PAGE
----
Adjustable Rate Mortgage
A mortgage with an interest rate that changes periodically. Generally speaking, an adjustable rate mortgage is linked to some major benchmark rate ; for example, the interest rate may be stated as "LIBOR + 1%." The mortgage may or may not have a cap on how much the interest rate can rise or fall, or on how often the interest rate may change. Very often, the initial interest rate for an adjustable-rate mortgage is lower than that for a fixed-rate mortgage. This allows more people to qualify for an adjustable-rate mortgage; however, this kind of mortgage can be risky because the interest rate (and therefore the monthly payment) can rise unexpectedly. Indeed the prevalence of ARMs has been blamed for the housing bubble in the mid-2000s and the subsequent recession. See also: Credit Crunch. Teaser Rate .
Adjustable rate mortgage (ARM).
An adjustable rate mortgage is a long-term loan you use to finance a real estate purchase, typically a home.
Unlike a fixed-rate mortgage, where the interest rate remains the same for the term of the loan, the interest rate on an ARM is adjusted, or changed, during its term.
The initial rate on an ARM is usually lower than the rate on a fixed-rate mortgage for the same term, which means it may be easier to qualify for an ARM. You take the risk, however, that interest rates may rise, increasing the cost of your mortgage. Of course, it's also possible that the rates may drop, decreasing your payments.
The rate adjustments, which are based on changes in one of the publicly reported indexes that reflect market rates, occur at preset times, usually once a year but sometimes less often. Typically, rate changes on ARMs are capped both annually and over the term of the loan, which helps protect you in the case of a rapid or sustained increase in market rates.
However, certain ARMs allow negative amortization, which means additional interest could accumulate on the outstanding balance if market rates rise higher than the cap. That interest would be due when the loan matured or if you want to prepay.
Adjustable Rate Mortgage (ARM)
A mortgage on which the interest rate can be changed by the lender.
While ARM contracts in many countries abroad allow rate changes at the lender's discretion (Discretionary ARMs ), in the U.S. rate changes on ARMs are mechanical. They are based on changes in an interest rate index over which the lender has no control. Henceforth, all references are to such Indexed ARMs .
Reasons for Selecting an ARM: Borrowers may select an ARM in preference to a fixed rate mortgage (FRM) for three reasons:
• To qualify: they need an ARM to qualify for the loan they want.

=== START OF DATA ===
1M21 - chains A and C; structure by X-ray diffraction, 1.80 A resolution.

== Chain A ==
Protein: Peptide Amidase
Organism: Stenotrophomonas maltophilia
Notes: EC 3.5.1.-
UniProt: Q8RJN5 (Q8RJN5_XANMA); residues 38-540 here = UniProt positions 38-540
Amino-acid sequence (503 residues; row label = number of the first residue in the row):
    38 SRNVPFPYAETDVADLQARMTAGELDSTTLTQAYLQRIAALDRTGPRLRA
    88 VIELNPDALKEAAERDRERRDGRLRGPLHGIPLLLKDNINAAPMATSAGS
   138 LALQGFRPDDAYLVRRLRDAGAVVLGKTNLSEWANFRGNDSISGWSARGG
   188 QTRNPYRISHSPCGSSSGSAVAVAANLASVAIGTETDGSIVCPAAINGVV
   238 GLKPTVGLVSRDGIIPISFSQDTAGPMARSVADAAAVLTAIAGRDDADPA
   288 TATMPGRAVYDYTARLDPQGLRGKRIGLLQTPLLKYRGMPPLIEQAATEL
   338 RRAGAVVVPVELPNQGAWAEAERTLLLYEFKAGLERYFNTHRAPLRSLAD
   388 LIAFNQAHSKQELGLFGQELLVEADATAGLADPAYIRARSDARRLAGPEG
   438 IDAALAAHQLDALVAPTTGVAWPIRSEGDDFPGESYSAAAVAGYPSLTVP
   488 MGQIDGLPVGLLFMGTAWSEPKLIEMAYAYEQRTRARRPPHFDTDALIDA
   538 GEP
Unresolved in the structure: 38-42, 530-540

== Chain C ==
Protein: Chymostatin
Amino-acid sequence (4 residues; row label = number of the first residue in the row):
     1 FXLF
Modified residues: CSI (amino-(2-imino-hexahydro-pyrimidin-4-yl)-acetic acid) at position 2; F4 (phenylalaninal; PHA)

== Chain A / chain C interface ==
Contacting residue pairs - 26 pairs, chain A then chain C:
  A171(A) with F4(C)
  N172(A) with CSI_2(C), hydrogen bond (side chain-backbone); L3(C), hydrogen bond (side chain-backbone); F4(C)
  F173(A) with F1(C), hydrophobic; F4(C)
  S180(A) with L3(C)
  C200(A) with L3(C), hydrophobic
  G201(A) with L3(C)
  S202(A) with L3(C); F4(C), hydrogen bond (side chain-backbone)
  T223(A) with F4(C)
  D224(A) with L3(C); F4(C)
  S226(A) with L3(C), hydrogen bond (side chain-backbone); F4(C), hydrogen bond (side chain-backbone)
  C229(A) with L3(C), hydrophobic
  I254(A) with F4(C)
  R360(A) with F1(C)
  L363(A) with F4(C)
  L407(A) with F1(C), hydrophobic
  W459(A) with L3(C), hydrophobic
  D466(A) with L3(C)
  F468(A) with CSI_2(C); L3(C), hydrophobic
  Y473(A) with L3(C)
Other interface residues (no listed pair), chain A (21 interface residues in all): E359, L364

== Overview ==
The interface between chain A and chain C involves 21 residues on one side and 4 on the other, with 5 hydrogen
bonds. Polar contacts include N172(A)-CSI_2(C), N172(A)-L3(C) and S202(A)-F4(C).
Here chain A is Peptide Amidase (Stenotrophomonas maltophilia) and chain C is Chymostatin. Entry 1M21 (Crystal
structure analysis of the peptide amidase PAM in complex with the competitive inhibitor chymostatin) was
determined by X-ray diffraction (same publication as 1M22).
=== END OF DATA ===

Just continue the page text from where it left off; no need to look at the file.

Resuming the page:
• To take advantage of low initial rates on ARMs and their own short time horizon: they expect to be out of their house before
the initial rate period ends.
• To gamble on future interest rates: they expect that they will pay less on the ARM over the life of the loan and are prepared to take the risk that rising interest rates will cause them to pay more.
I will return to these reasons later.
How the Interest Rate on an ARM Is Determined: There are two phases in the life of an ARM. During the first phase, the interest rate is fixed, just as it is on an FRM. The difference is that on an FRM the rate is fixed for the term of the loan, whereas on an ARM it is fixed for a shorter period. The period ranges from one month to 10 years.
At the end of the initial rate period, the ARM rate is adjusted. The adjustment rule is that the new rate will equal the most recent value of a specified interest rate index, plus a margin. For example, if the index is 5% when the initial rate period ends, and the margin is 2.75%, the new rate will be 7.75%. The rule, however, is subject to two conditions.
The first condition is that the increase from the previous rate cannot exceed any rate adjustment cap specified in the ARM contract. An adjustment cap, usually 1% or 2% but ranging in some cases up to 5%, limits the size of any interest rate change.
The second condition is that the new rate cannot exceed the contractual maximum rate. Maximum rates are usually five or six percentage points above the initial rate.
During the second phase of an ARM's life, the interest rate is adjusted periodically. This period may or may not be the same as the initial rate period. For example, an ARM with an initial rate period of five years might adjust annually or monthly after the five-year period ends.
The Quoted Interest Rate: The rate that is quoted on an ARM, by the media and by loan providers, is the initial rate—regardless of how long that rate lasts. When the initial rate period is short, the quoted rate is a poor indication of interest cost to the borrower. The only significance of the initial rate on a monthly ARM, for example, is that this rate may be used to calculate the initial payment. See How the Monthly Payment on an ARM Is Determined .